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PUBLISHED UNITED STATES COURT OF APPEALS FOR THE FOURTH CIRCUIT No. 19-2482 TAMMY A. SKIDMORE, Plaintiff − Appellant, v. NORFOLK SOUTHERN RAILWAY COMPANY, a Virginia corporation, Defendant – Appellee. Appeal from the United States District Court for the Southern District of West Virginia, at Charleston. Thomas E. Johnston, District Judge. (2:18−cv−01308) Argued: January 27, 2021 Decided: June 14, 2021 Before WILKINSON, AGEE, and DIAZ, Circuit Judges. Affirmed in part, vacated in part, and remanded by published opinion. Judge Diaz wrote the opinion, in which Judge Wilkinson and Judge Agee joined. ARGUED: Jason Patrick Foster, THE SEGAL LAW FIRM, Charleston, West Virginia, for Appellant. Raymond A. Atkins, SIDLEY AUSTIN LLP, Washington, D.C., for Appellee. ON BRIEF: Scott S. Segal, Robin Jean Davis, THE SEGAL LAW FIRM, Charleston, West Virginia, for Appellant. John H. Mahaney, II, Ellen M. Jones, William C. Brown, III, DINSMORE & SHOHL LLP, Huntington, West Virginia, for Appellee. DIAZ, Circuit Judge: This case pits two important interests against one another: Tammy Skidmore’s interest in preventing her home’s foundation from eroding into the creek next to her property, and Norfolk Southern Railway Company’s (and, indeed, the nation’s) interest in protecting land within the national railway corridor against those who wish to adversely possess it. At this junction, however, we need only resolve whether state or federal courts must decide whose interest prevails. As we explain, the district court correctly rejected Skidmore’s attempt to litigate in state court because federal law completely preempts two of Skidmore’s state-law claims. But the court was wrong to then dismiss the case on the ground that it lacked subject matter jurisdiction over the claims. So we vacate the district court’s judgment and remand for further proceedings. I. Tammy Skidmore owns a home in Kincaid, West Virginia. About 70 to 80 feet east of her home lies a set of railroad tracks owned and operated by Norfolk Southern Railway Company, which transports goods by rail throughout much of the United States. Loop Creek, a tributary of the Kanawha River, runs in between Skidmore’s home and Norfolk Southern’s tracks. In 2001, Norfolk Southern secured permission from local authorities to install a culvert to drain surface water from its tracks into Loop Creek near Skidmore’s home. It built the culvert to drain the water at an angle perpendicular to the direction of Loop Creek’s natural flow. According to Skidmore, the water streaming from the culvert caused 2 “bars” to form in Loop Creek’s riverbed, J.A. 23, which diverted the creek’s flow into the bank on her side of the creek. She claims that the “constant and continuous” soil erosion caused by the creek’s altered flow has washed away three to five feet of the creek bed on her side of the water. That erosion has begun “threaten[ing] the foundation of her home.” J.A. 24. Skidmore sued Norfolk Southern in West Virginia state court in March 2017, initially alleging only state-law claims for negligence, private nuisance, and trespass. In response to the suit, Norfolk Southern obtained the relevant property deeds and conducted a survey of the land on both sides of Loop Creek. The survey and deeds revealed that, in 1903, Norfolk Southern obtained a right of way extending 75 feet from the center of its tracks, across Loop Creek, and over a portion of the land on the other side. A portion of Skidmore’s house now sits atop the land over which the right of way runs. 1 After learning about the right of way, Norfolk Southern amended its answer on March 16, 2018 to include as an affirmative defense that Skidmore lacked standing to pursue her state-law claims because she had no right to exclude Norfolk Southern from the land. In response, Skidmore amended her complaint on August 23, 2018 to include new claims for adverse possession and prescriptive easement (the “quiet title claims”), both of which asserted that she was the exclusive owner of the land at issue by operation of West The history of the land conveyances related to the right of way is somewhat convoluted. Skidmore, however, doesn’t dispute that the right of way exists. Nor does she claim that she has always owned the land free and clear or that she’s the exclusive owner of the land under a good-faith purchaser theory. 1 3 Virginia law. 2 On September 20, 2018—28 days later—Norfolk Southern removed the case to federal court under the theory that the Interstate Commerce Commission Termination Act completely preempts the quiet title claims. See Lontz v. Tharp, 413 F.3d 435, 439–40 (4th Cir. 2005) (describing the complete preemption doctrine’s jurisdictional implications). Skidmore moved to remand, arguing that Norfolk Southern’s removal was untimely and that the district court lacked subject matter jurisdiction because Skidmore completed her takeover of the land before Congress passed the Termination Act. The district court rejected both arguments. Skidmore then moved the court to reconsider its jurisdictional ruling because, she argued, the Termination Act doesn’t completely preempt her quiet title claims. Shortly thereafter, Norfolk Southern filed a motion for judgment on the pleadings, contending that the Termination Act does, in fact, completely preempt Skidmore’s claims and require their dismissal. The district court resolved both motions in a joint order. It held that Norfolk Southern had an ownership interest in the land at issue and that the Termination Act completely preempts Skidmore’s quiet title claims. Based on those conclusions, the court decided that it “lack[ed] subject matter jurisdiction” over the quiet title claims, J.A. 163, The amended complaint also included two other state-law claims that we need not discuss in detail because, for purposes of the jurisdictional questions on appeal, their fate is tied to that of Skidmore’s negligence, private nuisance, and trespass claims. 2 4 that Skidmore “does not own the property she claims eroded,” J.A. 164, and that she “lack[ed] standing to pursue” her other state-law claims, id. This appeal followed. II. On appeal, Skidmore renews her arguments that (1) Norfolk Southern’s removal was untimely, and (2) the district court lacked jurisdiction over the case (and shouldn’t have granted Norfolk Southern’s motion for judgment on the pleadings) because the Termination Act doesn’t completely preempt her quiet title claims. 3 We begin with the timeliness argument. A. Because the district court’s denial of Skidmore’s motion to remand was a jurisdictional ruling, we review it de novo. Elliott v. Am. States Ins. Co., 883 F.3d 384, 390 (4th Cir. 2018). The rules governing removal to federal court provide that a defendant “shall have 30 days after receipt by or service . . . of the initial pleading or summons . . . to file the notice of removal.” 28 U.S.C. § 1446(b)(2)(B). If “the case stated by the initial pleading is not removable,” however, a defendant may remove the action “within 30 days after receipt . . . of a copy of an amended pleading, motion, order or other paper from which it Skidmore doesn’t argue, as she did below, that the district court lacked jurisdiction because she completed her purported takeover of the land before Congress passed the Termination Act. We therefore decline to address that argument. 3 5 may first be ascertained that the case is one which is or has become removable.” Id. at § (b)(3). Under either scenario, a defendant’s 30-day removal clock doesn’t begin until the basis for removal jurisdiction becomes “apparent within the four corners of the initial pleading or subsequent paper.” Lovern v. Gen. Motors Corp., 121 F.3d 160, 162 (4th Cir. 1997); see also Hurley v. CBS Corp., 648 F. App’x 299, 304 (4th Cir. 2016) (“[U]ntil the defendant receives some indicia of removability, the 30-day clock does not begin to run.”). Norfolk Southern contends that its removal was timely because it filed its notice of removal 28 days after Skidmore filed her amended complaint, which plainly stated her quiet title claims for the first time. Skidmore, on the other hand, claims that the 30-day clock should have started when she filed her original complaint or, at the latest, when Norfolk Southern moved to amend its answer to include Skidmore’s lack of standing as an affirmative defense. We agree with Norfolk Southern. While Skidmore alleged in her original complaint that she owned the land at issue, she did so without relying on adverse possession or prescriptive easement theories and without knowledge of Norfolk Southern’s right of way. Indeed, Skidmore didn’t become aware of Norfolk Southern’s possessory interest in the land until the railroad conducted its land survey and reviewed the relevant deeds after she filed suit. So Skidmore had no need to include the quiet title claims in her original pleading because, as she understood the facts, she owned the land free and clear of any encumbrances. As a result, there was no quiet title claim apparent in Skidmore’s original complaint. In West Virginia, a plaintiff seeking to adversely possess a right of way granted by deed must show that her possession was “hostile at its inception, adverse, actual, visible, 6 open, notorious, exclusive, under claim of ownership and continuous for [10 years].” White v. Lambert, 332 S.E.2d 266, 268 (W. Va. 1985). The elements of a prescriptive easement claim in West Virginia are similar: (1) the adverse use of another’s land; (2) that the adverse use was continuous and uninterrupted for at least ten years; (3) that the adverse use was actually known to the owner of the land, or so open, notorious and visible that a reasonable owner of the land would have noticed the use; and (4) the reasonably identified starting point, ending point, line, and width of the land that was adversely used, and the manner or purpose for which the land was adversely used. Weatherholt v. Weatherholt, 769 S.E.2d 872, 880 (W. Va. 2015) (cleaned up). Nothing in the original complaint would have alerted Norfolk Southern that Skidmore was attempting to quiet title of the land under either of those two theories. The complaint contained no allegations about, for example, Skidmore’s hostile and uninterrupted use of the land for at least ten years or Norfolk Southern’s knowledge of that use. By comparison, her amended complaint makes her quiet title claims crystal clear. Thus, Norfolk Southern’s removal clock didn’t start when Skidmore filed her original complaint. Nor did it start when Norfolk Southern amended its answer. The purpose of that amendment was to assert that Skidmore lacked standing to pursue negligence, trespass, and nuisance claims to protect land she didn’t own exclusively. We see no reason—and Skidmore provides none—to conclude that Norfolk Southern’s amendment was a tacit sign that it anticipated a future quiet title claim. To the contrary, the quiet title claims didn’t become “apparent within the four corners” of any post-complaint “paper” until August 23, 2018, Lovern, 121 F.3d at 162, 7 when Skidmore amended her pleading to include them. Norfolk Southern’s removal clock began on that date because, until then, it couldn’t have ascertained the theory that supported removing the case: that the Termination Act completely preempts the quiet title claims. In sum, because Norfolk Southern removed the action to federal court on September 20, 2018—within 30 days of August 23—its removal was timely. B. We turn next to Skidmore’s argument that the Termination Act doesn’t completely preempt her quiet title claims. Because the question is one of federal jurisdiction, and because we review it in the context of the district court’s rulings on motions to remand and for judgment on the pleadings, we address it de novo. Elliott, 883 F.3d at 390 (motions to remand); Pennsylvania Nat’l Mut. Cas. Ins. Co. v. Beach Mart, Inc., 932 F.3d 268, 274 (4th Cir. 2019) (motions for judgment on the pleadings). Under the “well-pleaded complaint” rule, “state law complaints usually must stay in state court when they assert what appear to be state law claims.” Lontz, 413 F.3d at 440. The rule holds true even when a defendant raises a question of federal law in defense against a state-law complaint. Id. at 439. But the doctrine of complete preemption creates a “narrow exception” to the well-pleaded complaint rule. It provides that “if the subject matter of a putative state law claim has been totally subsumed by federal law—such that state law cannot even treat on the subject matter—then removal is appropriate.” Id. at 439– 40. We’ve emphasized, however, that courts must distinguish complete preemption, a “uniquely jurisdictional inquiry,” In re Blackwater Sec. Consulting, LLC, 460 F.3d 576, 8 584 (4th Cir. 2006), from ordinary preemption, which operates only as a defense against a claim’s merits, Johnson v. Am. Towers, LLC, 781 F.3d 693, 702 (4th Cir. 2015) (“Complete preemption and ordinary preemption on the merits ‘are not as close kin jurisprudentially as their names suggest.’”) (quoting Lontz, 413 F.3d at 440). There are two relevant distinctions between the doctrines. The first is that, while complete preemption provides defendants a way to remove cases to federal court, ordinary preemption does not. Lontz, 413 F.3d at 441 (“Even if [ordinary] preemption forms the very core of the litigation, it is insufficient for removal.”). The second is that courts may dismiss a state-law claim when ordinary preemption applies, but not when complete preemption applies. Darcangelo v. Verizon Commc’ns, Inc., 292 F.3d 181, 195 (4th Cir. 2002). The district court relied on complete preemption to dispose of Skidmore’s quiet title claims, so our analysis focuses on that doctrine. Because the Supreme Court has concluded only three times that a federal statute completely preempts state law (in cases involving the National Bank Act, the Labor Management Relations Act, and the Employee Retirement and Income Security Act), see Lontz, 413 F.3d at 441, we apply a presumption against complete preemption, Id. at 440. But that presumption is rebuttable, even in cases involving statutes that the Supreme Court hasn’t discussed in the complete preemption context. Am. Towers, 781 F.3d at 701; see, e.g. Rosciszewski v. Arete Assocs., Inc., 1 F.3d 225, 232–33 (4th Cir. 1993) (holding that the Copyright Act completely preempted a plaintiff’s Virginia-law claims). To rebut the presumption against complete preemption, a defendant must demonstrate that “Congress’[s] intent in enacting the federal statute at issue” was to 9 extinguish the state-law claim. Metro. Life Ins. Co. v. Mass., 471 U.S. 724, 738 (1985). This requires a showing that: (1) the preempting statute displays a clear congressional intent to “entirely displace” state law; and (2) the preempting statute creates an exclusive federal cause of action in an area of “overwhelming national interest.” Lontz, 413 F.3d at 441. We address these requirements in order. 1. Norfolk Southern contends that the Termination Act—through 49 U.S.C. § 10501(b)—entirely displaces Skidmore’s quiet title claims. Section 10501(b)’s first sentence creates the Surface Transportation Board’s “exclusive” jurisdiction over (1) transportation by rail carriers, and the remedies provided in this part with respect to rates, classifications, rules (including car service, interchange, and other operating rules), practices, routes, services, and facilities of such carriers; and (2) the construction, acquisition, operation, abandonment, or discontinuance of spur, industrial, team, switching, or side tracks, or facilities, even if the tracks are located, or intended to be located, entirely in one State[.] Id. 4 And the Act’s second sentence states that “[e]xcept as otherwise provided in this part, the remedies provided under this part with respect to regulation of rail transportation are exclusive and preempt the remedies provided under Federal or State law.” Id. As our sister Circuit noted in Elam v. Kansas City S. Ry. Co, the second sentence is “the relevant part of Section 10501(b) for determining the scope of the” Termination Act’s complete “preemption of state law.” 635 F.3d 796, 805 (5th Cir. 2011) (holding that The Board is an independent federal agency charged with implementing the Termination Act. 49 U.S.C. §§ 1301, 1302; Friberg v. Kansas City S. Ry. Co., 267 F.3d 439, 442 (5th Cir. 2001). 4 10 § 10501(b) completely preempted one of the plaintiff’s state-law claims). As we explain, despite the presumption against complete preemption, § 10501(b)’s second sentence is powerful enough to “entirely displace” Skidmore’s quiet title claims. Lontz, 413 F.3d at 441. a. We’ve held that Congress intended § 10501(b) “to displace” (and therefore preempt) “‘regulation,’ i.e., those state laws that may reasonably be said to have the effect of ‘managing’ or ‘governing’ rail transportation.” PCS Phosphate Co. v. Norfolk S. Corp., 559 F.3d 212, 218 (4th Cir. 2009). Conversely, § 10501(b) permits the “continued application of [state] laws having a more remote or incidental effect on rail transportation.” Id. 5 In a recent decision, we determined that § 10501(b)’s preemption language extends not only to “statutes and ordinances,” but also to “common-law tort actions.” Edwards v. CSX Transportation, Inc., 983 F.3d 112, 121 (4th Cir. 2020). Section 10501(b) therefore PCS Phosphate dealt with ordinary preemption, not complete preemption. See 559 F.3d at 216 (stating that the plaintiff filed the case in federal court). Nonetheless, we may rely on ordinary preemption cases to inform our analysis here. Rosciszewski, 1 F.3d at 229–33 (finding that a state-law claim was preempted, and then discussing in the next section whether the court had removal jurisdiction based on that preemption); see also Elam, 635 F.3d at 805 (discussing complete preemption while relying on Franks Inv. Co. LLC v. Union Pac. R. Co., 593 F.3d 404, 407–08 (5th Cir. 2010), an ordinary preemption case); Smart v. Loc. 702 Int’l Bhd. of Elec. Workers, 562 F.3d 798, 804 (7th Cir. 2009) (“A logical first step in [the complete preemption] analysis is determining whether the state claim is displaced by federal law under an ordinary preemption analysis.”) (cleaned up). Thus, drawing on our ordinary preemption case law doesn’t cross the analytical line between complete and ordinary preemption, see Lontz, 413 F.3d at 440, particularly when both preemption analyses require us to determine whether federal law “displaces” state law, id. at 441. 5 11 reflects Congress’s intent to displace any state-law claims—including those like Skidmore’s—that effectively govern or manage rail transportation. To ascertain whether a claim falls within § 10501(b)’s preemption provision, “courts rely” on “[t]he [Surface Transportation Board’s] interpretation of the provision.” PCS Phosphate, 559 F.3d at 218. And the Board has unequivocally held that attempts to adversely possess a railroad’s property constitute efforts to govern or manage rail transportation. First, in Jie Ao & Xin Zhou – Pet. For Declaratory Ord., the Board considered a claim that two petitioners had adversely possessed land over which a railroad had a right of way. FD 35539, 2012 WL 2047726, at *2 (S.T.B. June 4, 2012). Even though the railroad wasn’t currently using the land, the Board concluded that “the application of adverse possession to [the land at issue] would amount to regulation of rail transportation because it would confer exclusive control to the Petitioners over property that is part of the national rail network.” Id. at *3. That exclusive control, the Board reasoned, would “prevent entry onto the property for rail-related maintenance and stabilization/sloping repair activities.” Id. at *6. The Board also made clear that the § 10501(b) preemption analysis has little to do with whether the railroad is currently using its right of way: [A]ssuming arguendo, that [the petitioners are] correct that the application of state adverse possession law here might have little actual, practical effect on current plans for active railroad operations, circumstances can change. [The petitioners’] approach to preemption would permit landowners to carve off strips of railroad [rights of way] all over the country for non-rail use, even though the Board has not authorized the [rights of way] to be permanently removed from the nation’s rail system under Title 49. That untenable result 12 would undermine interstate commerce and the strong federal policy in favor of retaining rail property in the national rail network, where possible. Id. at *7 (emphasis added); see also Chessie Logistics Co. v. Krinos Holdings, Inc., 867 F.3d 852, 859 (7th Cir. 2017) (“As the Surface Transportation Board’s decision in Jie Ao shows, federal law preempts state-law efforts against railroads to treat railroad rights-ofway as abandoned or lost through adverse possession.”). Two years later, in a case involving a trucking company’s attempt to adversely possess a small, dormant portion of an active railyard, the Board reiterated that § 10501(b) preempts any “application of state law claims that would take rail property for another, conflicting use, including adverse possession claims that would interfere with rail use, present or future.” 14500 Ltd. LLC – Pet. for Declaratory Ord., FD 35788, 2014 WL 2608812, at *4 (S.T.B. June 4, 2014) (emphasis added). With these cases in mind, we turn to the parties’ contentions. Norfolk Southern argues that Skidmore’s quiet title claims (if successful) would remove the land at issue from the national railway system and deprive Norfolk Southern of the ability to use the land to support its rail transportation operations. Skidmore responds that her claims can’t effectively govern or manage Norfolk Southern’s rail transportation operations because Norfolk Southern has never utilized the land on her side of Loop Creek, and has no immediate plans to do so. Of course, Norfolk Southern contends that it does, in fact, utilize the land by draining its surface water into Loop Creek and the abutting creek bed. But even if Skidmore is correct, the fact that Norfolk Southern may use the land in the future 13 is enough to hold that her claims constitute an attempt to govern or manage rail transportation. Skidmore spills much ink arguing that the Termination Act can’t completely preempt her quiet title claims because the Act doesn’t preempt (1) “all state law causes of action,” Appellant’s Br. at 16–22, or (2) all “state-law quiet title” claims, Reply Br. at 3– 8. Those general statements may be true, but they miss the point. Norfolk Southern doesn’t need to show that § 10501(b) displaces all state law claims brought against railways or all quiet title actions in every context. Rather, it must establish only that the Termination Act displaces Skidmore’s particular claims because, in this particular case, they effectively regulate rail transportation when brought against railroads like Norfolk Southern. Skidmore also seizes on Jie Ao’s separate treatment of the petitioners’ adverse possession and prescriptive easement claims to argue that her prescriptive easement claim should proceed in state court, even if § 10501(b) completely preempts her adverse possession claim. And it’s true that the Board determined that state courts can and should address prescriptive easement claims like the one the Jie Ao petitioners brought. 2012 WL 2047726, at *7–*8. But, importantly, the Jie Ao petitioners’ prescriptive easement claim wouldn’t have deprived the railroad of its right of way—instead, the petitioners sought a “prescriptive nonexclusive easement.” Id. at *7 (emphasis added). According to the Board, easements that don’t “take railroad property outright” don’t necessarily “affect the rail network in the same way as carving out property that is part of a railroad.” Id. Since such easements may still “allow the railroad to access the property,” the Board determined that the railroad could still use the land for rail transportation and 14 state courts could apply state law to determine the scope of the nonexclusive easement at issue. Id. In 14500 Ltd. LLC, however, the Board distinguished nonexclusive prescriptive easement claims from those that “seek[] to exclude [the railroad] from the property.” 2014 WL 2608812, at *5. Because 14500 Ltd. LLC involved a claim for an easement that would exclude the railroad from the land, the Board determined that the district court in that case “correctly concluded that the exclusive easement claim has the same effect as the adverse possession claim and is preempted by § 10501(b).” Id. Here, Skidmore’s claim for prescriptive easement is, for all intents and purposes, the same as her claim for adverse possession because, through it, she hopes to exclude Norfolk Southern from the land on her side of Loop Creek. Her amended complaint seeks to “quiet title” in her favor through prescriptive easement so that she can use the land “in a manner consistent with normal and customary use of residential real estate.” J.A. 27–28, 30. Nowhere in her pleadings or briefs does she suggest that the claim is limited to the nonexclusive ownership of the land at issue. And that makes sense, for such relief wouldn’t accomplish her goal of preventing Norfolk Southern from also using Loop Creek and its creek beds for drainage purposes. Since both of Skidmore’s quiet title claims operate to exclude Norfolk Southern from the land at issue, their analysis with respect to § 10501(b) merges. And since both have the effect of managing or governing rail transportation, they’re the type of state-law claim that § 10501(b) displaces. Edwards, 983 F.3d at 121. 15 b. Skidmore also argues that her claims don’t effectively manage or govern rail transportation because the way that Norfolk Southern wishes to use the land doesn’t qualify as “rail transportation” within § 10501(b)’s meaning. But it’s difficult to imagine how a party could exclude a railroad company from land that it uses for track drainage without effectively governing how the railroad conducts its transportation operations. Indeed, ensuring proper surface-water drainage from a railroad’s tracks is so vital to railroad maintenance that federal law requires all railroad tracks to be “supported by material which will . . . [p]rovide adequate drainage for the track.” 49 C.F.R. § 213.103. The Termination Act’s text supports our conclusion. The Act defines “transportation,” in the context of railroads, to include a “facility . . . or equipment of any kind related to the movement of passengers or property, or both, by rail.” 49 U.S.C. § 10102(9)(A). Since the Act doesn’t further define “facility” or “equipment,” we must give the words their ordinary meaning. See Taniguchi v. Kan Pac. Saipan, Ltd., 566 U.S. 560, 566 (2012). In this context, a railroad’s “facilities” describe the “physical means or equipment required for doing something.” Facility, OXFORD ENGLISH DICTIONARY, (last visited May 27, 2021). Similarly, the term “equipment” means “all the fixed assets other than land and buildings of a business enterprise.” Equipment, MERRIAM-WEBSTER’S DICTIONARY, (last visited May 27, 2021). If § 10501(b) displaces all state-law claims that effectively manage or govern rail “transportation,” then it displaces claims that effectively manage or govern: (1) the physical 16 means required for operating a railroad and (2) a railroad’s fixed assets other than land or buildings. Using those definitions, railroad tracks undoubtedly qualify as “facilities” and “equipment,” so they also qualify as “rail transportation” under the Termination Act. And the goal of Skidmore’s lawsuit is to exclude Norfolk Southern from her side of Loop Creek so that she can dictate how Norfolk Southern drains surface water from those tracks. In essence, she desires to use state law to manage or govern how the railroad conducts its rail transportation operations—a result that the Termination Act can’t abide. Congress plainly intended, through § 10501(b), to preempt state-law claims that have the effect of regulating rail transportation. Skidmore’s quiet title claims are such claims. 2. We next consider whether the Termination Act creates an exclusive federal cause of action in an area of “overwhelming national interest.” Lontz, 413 F.3d at 441. We conclude that it does. a. The Act states that “[a] rail carrier providing transportation subject to the jurisdiction of the [Surface Transportation Board] under this part is liable for damages sustained by a person as a result of an act or omission of that carrier in violation of this part.” 49 U.S.C. § 11704(b). Section 11704 also provides that “[a] person may file a complaint with the Board under section 11701(b) of this title or bring a civil action under subsection (b) of this section to enforce liability against a rail carrier providing 17 transportation subject to the jurisdiction of the Board under this part.” 49 U.S.C. § 11704(c). Three other circuits have construed these provisions to “contemplate[] civil actions against rail carriers” filed directly in federal court. Elam, 635 F.3d at 809 (Fifth Circuit); Pejepscot Indus. Park, Inc. v. Maine Cent. R. Co., 215 F.3d 195, 204–05 (1st Cir. 2000); Consol. Rail Corp. v. Grand Trunk W. R. Co., 607 F. App’x 484, 491 (6th Cir. 2015). And in a recent unpublished opinion, we agreed. See Norfolk S. Ry. Co. v. Baltimore & Annapolis R.R., 715 F. App’x 244, 248–49 (4th Cir. 2017) (concluding that federal courts and the Board have concurrent original jurisdiction over disputes under the Termination Act). We now reaffirm that the Termination Act creates a cause of action that plaintiffs can pursue directly in federal court. To be sure, Skidmore’s claims ask the court to quiet title to the land in her favor, whereas the Termination Act appears to contemplate only damages awards and judicial enforcement of Surface Transportation Board orders. 49 U.S.C. § 11704(a)–(c). But the Supreme Court has held that complete preemption requires only that the preempting federal statute provide a cause of action that preempts state law, not that the statute provide remedies like those available under state law. Avco Corp. v. Aero Lodge No. 735, Int’l Ass’n of Machinists & Aerospace Workers, 390 U.S. 557, 561 (1968) (“The nature of the relief available after jurisdiction attaches is, of course, different from the question whether there is jurisdiction to adjudicate the controversy.”); Caterpillar Inc. v. Williams, 482 U.S. 386, 391 n.4 (1987) (reiterating that state-law claims may be removable through complete preemption even though the preempting statute doesn’t provide remedies available under 18 state law); see also Singh v. Prudential Health Care Plan, Inc., 335 F.3d 278, 292 (4th Cir. 2003) (ruling that, when a claim is completely preempted, “the district court must consider only remedies authorized by [the preempting federal statute] and must reject all others.”). That’s what we have here. Although the Termination Act makes no adversepossession-like remedy available to plaintiffs, the Act nonetheless affords plaintiffs a federal cause of action. And, by its terms, the Act makes that cause of action the “exclusive” avenue for obtaining judicial relief by “preempt[ing] the remedies provided under . . . State law.” 49 U.S.C. § 10501(b). Since we’ve also held that § 10501(b)’s language’s “preemptive effects” make the federal cause of action the exclusive avenue for plaintiffs seeking relief, Edwards, 983 F.3d at 121, Norfolk Southern has satisfied this step of the analysis. b. Finally, in the context of this case, Skidmore’s quiet title claims qualify as “claims of overwhelming national interest.” Lontz, 413 F.3d at 441. Like the national banking system that the Supreme Court discussed in Beneficial Nat. Bank v. Anderson, 539 U.S. 1, 2 (2003), the web of interstate rail lines that connects our country’s far-flung cities is a “subject of unique national concern.” Lontz, 413 F.3d at 441 (discussing Anderson). Broadly speaking, Congress recognized “long ago” that “a uniform regulatory scheme is necessary to the operation of the national rail system.” United Transp. Union v. Long Island R. R. Co., 455 U.S. 678, 688 (1982). And the Supreme Court has long viewed the national rail system as a “most important national industry, ” Bhd. of R.R. Trainmen v. Chi. 19 River & Ind. R.R. Co., 353 U.S. 30, 40 (1957), that’s become “essential to the national economy,” United Transp. Union, 455 U.S. at 688. More specifically, Congress has codified our “national policy to preserve established railroad rights-of-way for future reactivation of rail service [and] to protect rail transportation corridors.” 16 U.S.C. § 1247(d). That very policy animated the Surface Transportation Board’s conclusion in Jie Ao that the Termination Act preempted the petitioners’ adverse possession claim. 2012 WL 2047726, at *7 (holding that permitting “landowners to carve off strips of railroad [rights of way] all over the country for non-rail use” without the Board’s authorization would be an “untenable result” that “would undermine interstate commerce and the strong federal policy in favor of retaining rail property in the national rail network.”). Indeed, allowing an individual landowner to wrest exclusive control of land within the national rail corridor away from a railroad could expose a rail carrier to death by a thousand cuts. Rail carriers would either have to be hyper-vigilant about fending off adverse possession claims along countless miles of tracks, or risk losing ownership interests in land that is (or might be) necessary to conduct business and comply with federal regulations. Because maintaining a unified federal mechanism for governing the national rail network is an issue of overwhelming national importance, federal law must preempt Skidmore’s quiet title claims. * * * In sum, the Termination Act’s exclusive cause of action demonstrates Congress’s clear intent to “entirely displace” attempts to use state-law adverse possession or 20 prescriptive easement claims to dispossess a railroad of land over which it has a right of way. That intent reflects the primacy that Congress places on maintaining the national railway network. We therefore affirm the district court’s conclusion that the Termination Act completely preempts Skidmore’s quiet title claims. III. At this point, however, we part ways with the district court’s analysis. In its joint order resolving the parties’ motions, the court first denied Skidmore’s motion to remand because the Termination Act’s complete preemption of Skidmore’s quiet title claims created federal removal jurisdiction. Then, after turning its attention to Norfolk Southern’s motion for judgment on the pleadings, the court dismissed the quiet title claims because they were “completely preempted by the [Termination Act] and, thus,” the court “lack[ed] subject matter jurisdiction over” them. J.A. 163. Those two rulings are incompatible, and the latter runs contrary to the complete preemption doctrine’s purpose. As explained above, a court’s conclusion that complete preemption applies means that the court has jurisdiction over ostensibly state-law claims, not that it lacks jurisdiction over them. Lontz, 413 F.3d at 439–40. The district court’s decision to dismiss Skidmore’s quiet title claims for lack of jurisdiction based on complete preemption was therefore error. Darcangelo, 292 F.3d at 195 (“[W]hen a claim under state law is completely preempted and is removed to federal court because it falls within the scope of [the preempting statute], the federal court should not dismiss the claim as preempted . . . .”). 21 Since the district court had jurisdiction over Skidmore’s claims, the question then becomes how it should have resolved them. In this circuit, when a court finds that a federal statute completely preempts a state-law claim, complete preemption “transforms the plaintiff’s state-law claims into federal claims,” meaning that, effectively, there’s “no such thing as the state action.” Lontz, 413 F.3d at 441 (cleaned up). In other words, the district court must “convert” the state-law claims “into federal claims that need to be decided as federal claims under” the preempting statute. Singh, 335 F.3d at 292; see also Rosciszewski, 1 F.3d at 234 (holding that removal was proper based on complete preemption before concluding that the district court properly dismissed claims based on res judicata). On remand, then, the district court must convert Skidmore’s quiet title claims into claims under the Termination Act and analyze them using the Federal Rule of Civil Procedure 12(c) standard that governs Norfolk Southern’s motion for judgment on the pleadings. The court may, if it chooses, permit Skidmore to amend her complaint to clarify the scope of her Termination Act claims before revisiting Norfolk Southern’s motion. See Singh, 335 F.3d at 292. But “[r]egardless of how [Skidmore’s] claims are ultimately pleaded, the remedies available to” her with respect to her preempted claims “are limited to those remedies set forth in” the Termination Act. Id. Additionally, because it appears that the district court (at least in part) based its decision to dismiss Skidmore’s “unreasonable use, private nuisance, trespass, strict liability, and negligence” claims on its complete preemption ruling, see J.A. 163, the court should also reexamine those claims. 22 IV. For these reasons, we affirm the district court’s ruling on Skidmore’s motion to remand, vacate the court’s ruling on Norfolk Southern’s motion for judgment on the pleadings, and remand for further proceedings consistent with this opinion. AFFIRMED IN PART, VACATED IN PART, AND REMANDED 23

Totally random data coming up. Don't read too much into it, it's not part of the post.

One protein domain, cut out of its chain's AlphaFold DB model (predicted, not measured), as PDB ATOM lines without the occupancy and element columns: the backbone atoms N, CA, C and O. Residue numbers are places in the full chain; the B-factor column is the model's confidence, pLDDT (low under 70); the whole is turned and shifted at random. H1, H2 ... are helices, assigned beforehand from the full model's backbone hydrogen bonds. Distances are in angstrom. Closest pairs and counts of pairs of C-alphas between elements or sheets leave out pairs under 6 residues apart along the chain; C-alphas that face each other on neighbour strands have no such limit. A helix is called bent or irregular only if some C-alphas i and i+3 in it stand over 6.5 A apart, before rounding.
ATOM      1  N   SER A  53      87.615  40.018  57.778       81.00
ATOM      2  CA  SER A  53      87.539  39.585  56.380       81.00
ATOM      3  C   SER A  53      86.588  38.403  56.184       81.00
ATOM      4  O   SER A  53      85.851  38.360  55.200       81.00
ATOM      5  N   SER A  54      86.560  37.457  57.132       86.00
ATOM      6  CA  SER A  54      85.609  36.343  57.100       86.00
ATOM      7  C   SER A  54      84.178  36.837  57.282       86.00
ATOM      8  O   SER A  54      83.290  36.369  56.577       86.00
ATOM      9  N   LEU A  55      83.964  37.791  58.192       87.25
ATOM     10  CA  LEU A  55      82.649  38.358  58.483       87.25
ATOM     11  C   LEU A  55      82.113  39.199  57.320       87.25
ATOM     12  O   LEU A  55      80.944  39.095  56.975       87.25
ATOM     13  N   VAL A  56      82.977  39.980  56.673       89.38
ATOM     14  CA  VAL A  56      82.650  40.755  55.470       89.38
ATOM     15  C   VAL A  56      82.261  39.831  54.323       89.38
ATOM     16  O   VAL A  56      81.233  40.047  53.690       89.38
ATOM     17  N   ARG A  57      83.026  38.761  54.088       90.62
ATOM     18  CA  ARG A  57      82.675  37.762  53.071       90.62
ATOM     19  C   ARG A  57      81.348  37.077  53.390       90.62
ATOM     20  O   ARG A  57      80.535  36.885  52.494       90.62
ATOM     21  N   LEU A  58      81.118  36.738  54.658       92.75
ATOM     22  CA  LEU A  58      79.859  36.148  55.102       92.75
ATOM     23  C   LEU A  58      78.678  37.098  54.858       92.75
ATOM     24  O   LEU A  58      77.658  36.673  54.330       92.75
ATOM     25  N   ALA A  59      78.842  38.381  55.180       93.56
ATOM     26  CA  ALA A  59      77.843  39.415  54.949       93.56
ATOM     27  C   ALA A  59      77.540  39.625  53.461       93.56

Primary Holding
A district court's conclusion that a landowner's quiet title claims were preempted by the Interstate Commerce Commission Termination Act did not mean that the court lacked jurisdiction over those claims but only that the remedies are limited by the Act.